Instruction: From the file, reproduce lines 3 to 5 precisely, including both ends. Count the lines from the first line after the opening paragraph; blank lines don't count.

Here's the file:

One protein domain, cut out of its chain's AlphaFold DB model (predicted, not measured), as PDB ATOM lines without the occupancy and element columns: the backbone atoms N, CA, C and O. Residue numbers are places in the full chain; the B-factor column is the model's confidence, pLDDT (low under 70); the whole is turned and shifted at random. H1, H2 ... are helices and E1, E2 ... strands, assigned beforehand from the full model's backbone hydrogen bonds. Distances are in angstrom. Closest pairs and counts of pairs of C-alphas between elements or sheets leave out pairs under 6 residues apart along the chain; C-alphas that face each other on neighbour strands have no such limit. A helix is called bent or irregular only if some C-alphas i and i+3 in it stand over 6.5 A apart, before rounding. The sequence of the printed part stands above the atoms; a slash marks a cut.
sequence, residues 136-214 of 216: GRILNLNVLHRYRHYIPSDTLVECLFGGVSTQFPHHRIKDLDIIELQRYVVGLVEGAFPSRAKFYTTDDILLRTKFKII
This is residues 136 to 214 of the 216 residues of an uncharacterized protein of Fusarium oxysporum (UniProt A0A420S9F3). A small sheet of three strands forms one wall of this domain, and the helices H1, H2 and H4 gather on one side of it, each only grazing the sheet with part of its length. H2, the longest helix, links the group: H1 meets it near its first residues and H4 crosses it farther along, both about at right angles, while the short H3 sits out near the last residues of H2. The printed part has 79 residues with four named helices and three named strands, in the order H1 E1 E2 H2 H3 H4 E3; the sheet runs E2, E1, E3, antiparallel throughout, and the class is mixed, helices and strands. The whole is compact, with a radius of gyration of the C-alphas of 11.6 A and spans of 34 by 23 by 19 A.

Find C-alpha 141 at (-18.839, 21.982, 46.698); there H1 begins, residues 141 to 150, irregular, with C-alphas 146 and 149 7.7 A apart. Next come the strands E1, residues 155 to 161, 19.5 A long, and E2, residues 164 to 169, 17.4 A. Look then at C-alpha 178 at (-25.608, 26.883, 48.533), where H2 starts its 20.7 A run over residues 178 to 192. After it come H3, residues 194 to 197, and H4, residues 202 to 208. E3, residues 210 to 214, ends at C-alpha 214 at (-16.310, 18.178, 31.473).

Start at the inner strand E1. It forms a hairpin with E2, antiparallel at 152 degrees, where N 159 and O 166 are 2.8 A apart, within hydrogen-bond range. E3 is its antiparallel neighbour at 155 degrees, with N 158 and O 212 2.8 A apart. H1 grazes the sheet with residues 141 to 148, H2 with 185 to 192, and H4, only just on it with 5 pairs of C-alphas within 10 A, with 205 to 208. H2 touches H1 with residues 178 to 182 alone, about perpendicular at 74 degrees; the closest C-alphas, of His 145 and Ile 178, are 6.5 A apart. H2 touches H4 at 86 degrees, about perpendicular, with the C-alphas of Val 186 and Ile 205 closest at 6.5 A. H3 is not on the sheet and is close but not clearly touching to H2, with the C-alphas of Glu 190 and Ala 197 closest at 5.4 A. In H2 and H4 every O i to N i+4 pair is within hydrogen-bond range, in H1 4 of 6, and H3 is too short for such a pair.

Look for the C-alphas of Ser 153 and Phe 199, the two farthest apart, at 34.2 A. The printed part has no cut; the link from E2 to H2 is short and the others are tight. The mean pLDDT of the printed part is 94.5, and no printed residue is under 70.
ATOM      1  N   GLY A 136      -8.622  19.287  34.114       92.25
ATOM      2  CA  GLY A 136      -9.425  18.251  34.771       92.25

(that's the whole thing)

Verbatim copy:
Find C-alpha 141 at (-18.839, 21.982, 46.698); there H1 begins, residues 141 to 150, irregular, with C-alphas 146 and 149 7.7 A apart. Next come the strands E1, residues 155 to 161, 19.5 A long, and E2, residues 164 to 169, 17.4 A. Look then at C-alpha 178 at (-25.608, 26.883, 48.533), where H2 starts its 20.7 A run over residues 178 to 192. After it come H3, residues 194 to 197, and H4, residues 202 to 208. E3, residues 210 to 214, ends at C-alpha 214 at (-16.310, 18.178, 31.473).

Start at the inner strand E1. It forms a hairpin with E2, antiparallel at 152 degrees, where N 159 and O 166 are 2.8 A apart, within hydrogen-bond range. E3 is its antiparallel neighbour at 155 degrees, with N 158 and O 212 2.8 A apart. H1 grazes the sheet with residues 141 to 148, H2 with 185 to 192, and H4, only just on it with 5 pairs of C-alphas within 10 A, with 205 to 208. H2 touches H1 with residues 178 to 182 alone, about perpendicular at 74 degrees; the closest C-alphas, of His 145 and Ile 178, are 6.5 A apart. H2 touches H4 at 86 degrees, about perpendicular, with the C-alphas of Val 186 and Ile 205 closest at 6.5 A. H3 is not on the sheet and is close but not clearly touching to H2, with the C-alphas of Glu 190 and Ala 197 closest at 5.4 A. In H2 and H4 every O i to N i+4 pair is within hydrogen-bond range, in H1 4 of 6, and H3 is too short for such a pair.

Look for the C-alphas of Ser 153 and Phe 199, the two farthest apart, at 34.2 A. The printed part has no cut; the link from E2 to H2 is short and the others are tight. The mean pLDDT of the printed part is 94.5, and no printed residue is under 70.